Lilah started hollering the moment she was from my womb untimely ripped, pausing only for the brief moment they put her in my arms. Then the nurses took her so that the doctors could perform my tubal ligation, and that baby fussed the entire time they rooted around in there, pulling the plugs. She bleated as they sewed me up, and then cried as they cleaned and weighed her and moved us all to a recovery room.
Finally, almost an hour after she was born, they handed her back to me, and I was able to given her what she wanted. She took that nipple into her mouth and shut the hell up, sucking away as if to say, “You fucking morons. That’s what I’m talking about.”
When she was a week old, she re-entered the hospital because of jaundice. Shortly thereafter, she needed a scan because of something called a “sacral dimple” and an x-ray to diagnose her reflux. At two months old, we had the saga of the pneumonia, complete with ambulance ride and six days in the hospital.
She was a very expensive newborn.
I won’t be spilling any secrets if I tell you she is worth every penny.
This is a baby who takes off across the floor, doing her own thing, while chaos reigns around her. She began crawling at five-and-a-half months, perhaps because everyone kept ignoring her and she needed to find her own way around. I have never seen a baby so adept at entertaining herself, although I do wish she’d do it with something other than the toilet.
Yet, oh my god, does that baby adore her mama. She was born hollering for me, and from day one she knew that the sun rose and set around me. The boys, yeah, they love me, but for this child I am the complete package. And when she crawls for me, repeating “mamamamamama,” I drop everything because nineteen pounds of sweetness is coming at me.
She is good and sweet and independent and physical and – the biggest blessing of all – she is pretty quiet. She babbles enough to let us know she can, but, thanks be to the heavens above, I think I have earned a quiet child at the last.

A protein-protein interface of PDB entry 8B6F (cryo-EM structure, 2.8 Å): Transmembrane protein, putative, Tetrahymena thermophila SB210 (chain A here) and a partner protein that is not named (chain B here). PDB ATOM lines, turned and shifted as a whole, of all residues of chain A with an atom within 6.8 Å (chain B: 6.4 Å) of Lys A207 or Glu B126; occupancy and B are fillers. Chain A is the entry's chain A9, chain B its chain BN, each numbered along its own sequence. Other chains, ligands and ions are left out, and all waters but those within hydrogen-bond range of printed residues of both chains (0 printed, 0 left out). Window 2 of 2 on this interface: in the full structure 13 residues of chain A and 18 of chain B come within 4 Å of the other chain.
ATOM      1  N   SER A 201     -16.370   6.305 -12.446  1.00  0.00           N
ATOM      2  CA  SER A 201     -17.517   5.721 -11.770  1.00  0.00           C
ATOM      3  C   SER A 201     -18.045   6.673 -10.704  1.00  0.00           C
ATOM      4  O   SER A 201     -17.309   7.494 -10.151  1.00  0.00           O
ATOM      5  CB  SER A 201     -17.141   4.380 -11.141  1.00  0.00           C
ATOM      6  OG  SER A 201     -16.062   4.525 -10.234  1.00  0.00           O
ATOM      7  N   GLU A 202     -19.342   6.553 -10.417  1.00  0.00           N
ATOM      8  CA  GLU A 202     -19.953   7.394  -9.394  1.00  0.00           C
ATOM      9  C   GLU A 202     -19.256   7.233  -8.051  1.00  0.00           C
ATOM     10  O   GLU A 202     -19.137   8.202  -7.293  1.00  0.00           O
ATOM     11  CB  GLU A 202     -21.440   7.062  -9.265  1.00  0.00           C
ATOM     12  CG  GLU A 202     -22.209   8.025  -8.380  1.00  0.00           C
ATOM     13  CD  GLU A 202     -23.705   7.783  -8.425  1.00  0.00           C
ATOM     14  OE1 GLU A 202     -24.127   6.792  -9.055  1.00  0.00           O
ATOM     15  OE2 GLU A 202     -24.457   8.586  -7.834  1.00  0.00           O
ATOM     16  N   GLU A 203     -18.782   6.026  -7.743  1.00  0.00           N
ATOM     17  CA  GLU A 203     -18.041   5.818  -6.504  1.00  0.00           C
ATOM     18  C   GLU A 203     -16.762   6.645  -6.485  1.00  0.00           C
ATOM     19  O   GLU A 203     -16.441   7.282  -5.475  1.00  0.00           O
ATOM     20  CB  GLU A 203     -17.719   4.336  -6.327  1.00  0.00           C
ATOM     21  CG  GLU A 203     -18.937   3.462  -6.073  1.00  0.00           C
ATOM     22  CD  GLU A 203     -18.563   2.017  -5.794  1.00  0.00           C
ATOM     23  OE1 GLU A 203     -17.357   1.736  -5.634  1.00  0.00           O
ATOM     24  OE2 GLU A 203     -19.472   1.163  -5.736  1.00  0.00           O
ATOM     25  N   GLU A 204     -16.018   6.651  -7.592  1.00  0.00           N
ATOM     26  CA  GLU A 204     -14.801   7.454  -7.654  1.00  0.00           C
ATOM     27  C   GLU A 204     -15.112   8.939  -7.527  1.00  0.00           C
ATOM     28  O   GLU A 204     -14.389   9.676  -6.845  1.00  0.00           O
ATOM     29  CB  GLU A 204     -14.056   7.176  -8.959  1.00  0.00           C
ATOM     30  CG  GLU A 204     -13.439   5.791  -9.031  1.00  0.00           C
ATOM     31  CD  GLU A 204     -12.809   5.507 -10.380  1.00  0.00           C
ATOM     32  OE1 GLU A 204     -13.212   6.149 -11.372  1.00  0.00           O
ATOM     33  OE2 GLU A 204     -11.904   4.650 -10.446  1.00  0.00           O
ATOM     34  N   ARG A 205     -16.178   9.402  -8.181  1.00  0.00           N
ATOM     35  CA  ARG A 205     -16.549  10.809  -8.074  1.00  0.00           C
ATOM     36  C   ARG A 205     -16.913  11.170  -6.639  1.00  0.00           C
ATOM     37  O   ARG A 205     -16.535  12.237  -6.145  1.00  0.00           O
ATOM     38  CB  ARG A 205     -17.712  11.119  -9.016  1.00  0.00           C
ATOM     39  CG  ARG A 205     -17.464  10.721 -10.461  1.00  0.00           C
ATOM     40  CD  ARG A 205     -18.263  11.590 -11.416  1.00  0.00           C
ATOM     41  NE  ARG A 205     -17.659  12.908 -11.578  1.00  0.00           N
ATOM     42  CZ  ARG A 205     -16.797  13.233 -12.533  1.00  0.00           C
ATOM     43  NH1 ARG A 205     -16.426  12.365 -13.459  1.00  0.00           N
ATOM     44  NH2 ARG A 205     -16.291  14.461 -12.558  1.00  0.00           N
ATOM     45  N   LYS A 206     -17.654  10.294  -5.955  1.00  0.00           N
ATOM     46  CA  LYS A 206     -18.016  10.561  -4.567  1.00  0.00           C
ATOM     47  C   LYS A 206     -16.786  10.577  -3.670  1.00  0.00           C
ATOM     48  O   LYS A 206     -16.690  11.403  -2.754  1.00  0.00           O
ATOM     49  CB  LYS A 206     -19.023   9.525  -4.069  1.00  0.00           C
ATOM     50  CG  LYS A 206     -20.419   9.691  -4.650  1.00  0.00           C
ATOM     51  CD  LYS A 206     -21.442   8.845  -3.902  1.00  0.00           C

And I don’t care that she breaks out into hives from about 30% of the foods we feed her and that she has sucked her thumb so much that she has chronic eczema and that she thinks it’s funny to drop grass down my shirt. Because she is worth all the trouble with that sweet smile.
“Lilah, do you want Bunny?” I ask, and even though she cannot talk, she laughs to let me know she approves of my suggestion.
“Where is Zachary?” I ask, and she laughs and looks at him, pleased with herself for knowing the answer.
We walk past a book and she starts laughing, only to turn to agitated screaming if we continue on without stopping to pick it up. When the moronic adult gets the message and picks up the book, she urgently flips to the page with the tiger, then, delighted smile on her face, she turns to the reader and growls.
People, I am not overstating the fact when I tell you that Lilah is the happiest accident ever to occur. That my life has grown and filled beyond description because one day, 21 months ago, I peed on a stick and it came up pink. Someday, she will be a teenager who hates me and reminds me regularly how idiotic I am. Someday after that, she will be the kind of strong woman that comes from having two older brothers.
For right now, though, she is sweetness on the go, stopping only for a snuggle, a quick thumb-suck, and a cuddle with her bunny before she heads off to pull all the cups out of the cabinet and then push that bunny around the kitchen inside our colander. I am thankful daily that we decided to use a previous history of infertility as birth control, because a year ago today, I fell in love all over again.